For 19 years, the Roxbury International Film Festival (RIFF) has brought buried voices to the forefront to entertain, to educate and, whenever possible, to spur viewers into action. The festival — for, by and about people of color — boasts over 60 films from a variety of genres this year.
“We have so many films that tell stories that people don’t even know about. I love when people come out of a movie thinking, ‘I had no idea,’ ” says Lisa Simmons, founder and president of the Color of Film Collaborative and director of RIFF.
She talks animatedly about the history of RIFF (which starts Thursday, June 22) and her passion for film, but it’s obvious that the festival’s audience holds a special place in her heart.
“They want to be entertained, but they also want to be moved and they want to, I think, be educated. They’re really passionate about things that they might learn from a particular film, which is what I think draws people to the festival,” she says.
One film that does just that is “Mixed Match.” An emotionally-charged, partially animated documentary written and directed by Canadian filmmaker Jeff Chiba Stearns, “Mixed Match” follows the lives of multiracial blood cancer patients in a desperate search to find mixed-race bone marrow or blood cell donors.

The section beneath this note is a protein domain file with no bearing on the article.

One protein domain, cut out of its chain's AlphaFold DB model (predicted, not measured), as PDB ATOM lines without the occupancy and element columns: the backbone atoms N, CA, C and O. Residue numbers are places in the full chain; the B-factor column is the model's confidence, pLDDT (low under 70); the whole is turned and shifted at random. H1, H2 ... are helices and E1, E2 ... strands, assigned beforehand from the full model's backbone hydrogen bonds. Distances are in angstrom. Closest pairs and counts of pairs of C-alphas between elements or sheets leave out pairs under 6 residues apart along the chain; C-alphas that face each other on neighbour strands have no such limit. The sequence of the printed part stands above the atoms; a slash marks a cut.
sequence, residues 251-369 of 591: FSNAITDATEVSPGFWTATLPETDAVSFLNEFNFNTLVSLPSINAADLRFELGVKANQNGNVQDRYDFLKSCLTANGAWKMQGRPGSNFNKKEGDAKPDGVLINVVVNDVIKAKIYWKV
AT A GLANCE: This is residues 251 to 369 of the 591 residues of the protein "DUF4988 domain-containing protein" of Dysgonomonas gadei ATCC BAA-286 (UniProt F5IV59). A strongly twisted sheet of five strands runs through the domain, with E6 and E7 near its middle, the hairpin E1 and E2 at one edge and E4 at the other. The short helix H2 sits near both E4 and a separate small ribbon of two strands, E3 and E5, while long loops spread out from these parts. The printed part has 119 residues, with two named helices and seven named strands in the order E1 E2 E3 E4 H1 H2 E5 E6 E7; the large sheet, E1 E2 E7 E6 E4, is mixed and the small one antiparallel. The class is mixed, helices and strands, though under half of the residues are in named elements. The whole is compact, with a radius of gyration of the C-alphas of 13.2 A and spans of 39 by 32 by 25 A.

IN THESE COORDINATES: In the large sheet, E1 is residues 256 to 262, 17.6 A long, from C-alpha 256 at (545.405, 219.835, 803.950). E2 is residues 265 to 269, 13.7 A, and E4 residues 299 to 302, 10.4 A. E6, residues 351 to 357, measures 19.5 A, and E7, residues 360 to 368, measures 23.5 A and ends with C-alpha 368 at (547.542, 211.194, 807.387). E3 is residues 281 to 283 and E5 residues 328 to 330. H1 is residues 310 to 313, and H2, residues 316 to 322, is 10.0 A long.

The idea for the film stems from Athena Asklipiadis who founded Mixed Marrow, a nonprofit dedicated to finding bone marrow and blood cell donors for patients of multiethnic descent, in 2009. In 2010, Asklipiadis reached out to Stearns via Facebook for help.
The two spent years meeting patients in need and interviewing medical experts to develop the illuminating film where viewers get a glimpse of the hope and heartache that comes along with searching for and sometimes finding a match, only for the donor to pull out or for the match to possibly be unsuccessful.
Typically, only 30 percent of all patients find a matching donor in their families. The other 70 percent must rely on a stranger to donate,…